The Santa Claus Museum was not what I expected when I saw it on my itinerary. I thought it was about Santa Claus the man. Turns out it’s about Santa Claus the town, with a focus on the history of Holiday World. And if you’re a fan of Holiday World, you owe it to yourself to take an hour to visit the place during your next visit.
My family and I got to tour the Santa Claus Museum, thanks to the Spencer County Convention and Visitors Bureau setting it up. When we got there, we were greeted by Mrs. Koch, the owner of Holiday World, and wife of the founder. When they introduced us, I figured she had just stopped by for a quick visit, since the museum was her creation.
Turns out she was actually there to meet us and give us a tour. This is sort of like being met at Disney World by Walt himself, and I was thrilled that she was taking the time out of her day to do this for us.
We got to see where the volunteers would answer letters to Santa from little children, and saw the official government document that named Santa Claus a town. We saw some different Santa paraphernalia, and a lot of original photos from Holiday World from when it first started out. We heard about how the Kochs grew Holiday World and the Splashin’ Safari, how they are committed to making it one of the best parks in the country, and even their attitude on managing staff.
I also had a chance to meet their new PR director, Nathan Ryder, who I had originally met on a trip to Evansville, Indiana. He was in his second week on the job, and we had a chance to get reacquainted.
We also had a chance to visit the Santa Claus Gift Shop, which is right next to the museum. The gift shop is owned by one of Mrs. Koch’s sons, and his goal is to make it the biggest year-round Christmas store in the country (right now, they’re #2). Not only is there every kind of Christmas ornament and decoration you can imagine, there is even a fudge counter in the back where you can get it by the piece or by the pound. There is even fudge made with cane sugar, so people who have sugar issues and diabetes can enjoy it.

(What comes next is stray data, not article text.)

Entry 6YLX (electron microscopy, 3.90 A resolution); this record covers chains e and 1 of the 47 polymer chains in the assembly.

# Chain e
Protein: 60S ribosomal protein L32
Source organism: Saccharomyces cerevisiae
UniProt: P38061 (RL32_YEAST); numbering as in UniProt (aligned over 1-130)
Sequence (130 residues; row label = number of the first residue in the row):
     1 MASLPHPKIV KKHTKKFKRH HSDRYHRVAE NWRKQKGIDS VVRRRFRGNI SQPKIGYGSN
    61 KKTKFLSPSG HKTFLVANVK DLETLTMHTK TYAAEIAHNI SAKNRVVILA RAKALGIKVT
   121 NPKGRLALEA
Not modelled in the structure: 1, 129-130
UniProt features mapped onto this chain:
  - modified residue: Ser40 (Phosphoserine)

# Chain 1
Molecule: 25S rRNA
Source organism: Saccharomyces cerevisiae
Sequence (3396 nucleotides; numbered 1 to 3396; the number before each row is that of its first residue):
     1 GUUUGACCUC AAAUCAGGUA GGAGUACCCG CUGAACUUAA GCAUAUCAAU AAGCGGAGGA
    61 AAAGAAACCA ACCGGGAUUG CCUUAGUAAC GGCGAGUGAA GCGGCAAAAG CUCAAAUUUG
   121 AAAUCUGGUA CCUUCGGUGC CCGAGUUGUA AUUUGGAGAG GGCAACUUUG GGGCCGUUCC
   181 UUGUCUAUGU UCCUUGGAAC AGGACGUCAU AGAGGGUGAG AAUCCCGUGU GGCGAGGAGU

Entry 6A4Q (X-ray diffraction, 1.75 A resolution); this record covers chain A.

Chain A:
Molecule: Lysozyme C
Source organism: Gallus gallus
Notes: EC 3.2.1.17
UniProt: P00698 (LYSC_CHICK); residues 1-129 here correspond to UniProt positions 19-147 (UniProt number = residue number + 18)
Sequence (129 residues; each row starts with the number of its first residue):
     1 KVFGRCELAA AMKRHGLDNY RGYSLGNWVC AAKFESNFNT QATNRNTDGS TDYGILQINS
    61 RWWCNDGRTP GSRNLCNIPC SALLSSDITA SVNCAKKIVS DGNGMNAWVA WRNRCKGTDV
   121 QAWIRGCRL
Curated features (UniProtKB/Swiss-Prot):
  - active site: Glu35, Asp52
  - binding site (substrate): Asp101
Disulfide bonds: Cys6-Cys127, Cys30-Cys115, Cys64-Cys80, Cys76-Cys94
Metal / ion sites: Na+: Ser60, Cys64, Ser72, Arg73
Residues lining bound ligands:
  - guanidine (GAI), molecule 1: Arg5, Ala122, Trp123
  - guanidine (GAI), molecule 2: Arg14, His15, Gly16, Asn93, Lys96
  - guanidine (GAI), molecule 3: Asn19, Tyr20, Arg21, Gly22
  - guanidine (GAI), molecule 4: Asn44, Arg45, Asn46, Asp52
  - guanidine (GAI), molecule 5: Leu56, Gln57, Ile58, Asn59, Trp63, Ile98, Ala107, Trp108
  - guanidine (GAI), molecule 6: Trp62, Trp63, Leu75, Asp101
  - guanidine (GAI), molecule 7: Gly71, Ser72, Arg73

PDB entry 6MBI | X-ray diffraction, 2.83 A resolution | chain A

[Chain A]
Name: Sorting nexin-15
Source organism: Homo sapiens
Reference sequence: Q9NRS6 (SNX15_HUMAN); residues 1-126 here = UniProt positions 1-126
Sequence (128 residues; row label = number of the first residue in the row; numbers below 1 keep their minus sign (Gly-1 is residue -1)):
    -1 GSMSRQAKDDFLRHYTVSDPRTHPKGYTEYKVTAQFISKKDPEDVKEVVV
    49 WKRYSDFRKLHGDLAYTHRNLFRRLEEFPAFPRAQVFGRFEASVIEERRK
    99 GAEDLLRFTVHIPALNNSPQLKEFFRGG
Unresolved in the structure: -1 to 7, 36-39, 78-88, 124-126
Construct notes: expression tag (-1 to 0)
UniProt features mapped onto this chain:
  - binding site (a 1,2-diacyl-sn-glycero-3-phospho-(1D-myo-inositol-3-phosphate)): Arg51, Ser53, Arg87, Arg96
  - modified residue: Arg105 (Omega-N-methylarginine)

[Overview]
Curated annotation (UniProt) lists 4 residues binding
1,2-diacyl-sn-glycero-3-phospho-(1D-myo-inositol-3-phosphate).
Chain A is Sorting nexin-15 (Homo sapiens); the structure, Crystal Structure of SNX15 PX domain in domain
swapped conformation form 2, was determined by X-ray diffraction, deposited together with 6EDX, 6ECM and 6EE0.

Most of their business comes from the Internet, but the walk-in traffic during the summer is tremendous. When we stopped in, I figured it would be a quick 10 minutes in-and-out visit. We spent more than 40 minutes in there, and saw a lot of stuff I had never even dreamed existed.
I’m always interested in the history of a place, especially a popular place that has touched the lives of thousands of people. If you find yourself in Santa Claus this summer, take a break, and visit the Santa Claus museum. It’s just across the road from the Lake Rudolph Campground on SR 241. And while you’re there, pick something up to get ready for the Christmas season. It’s never too early to start.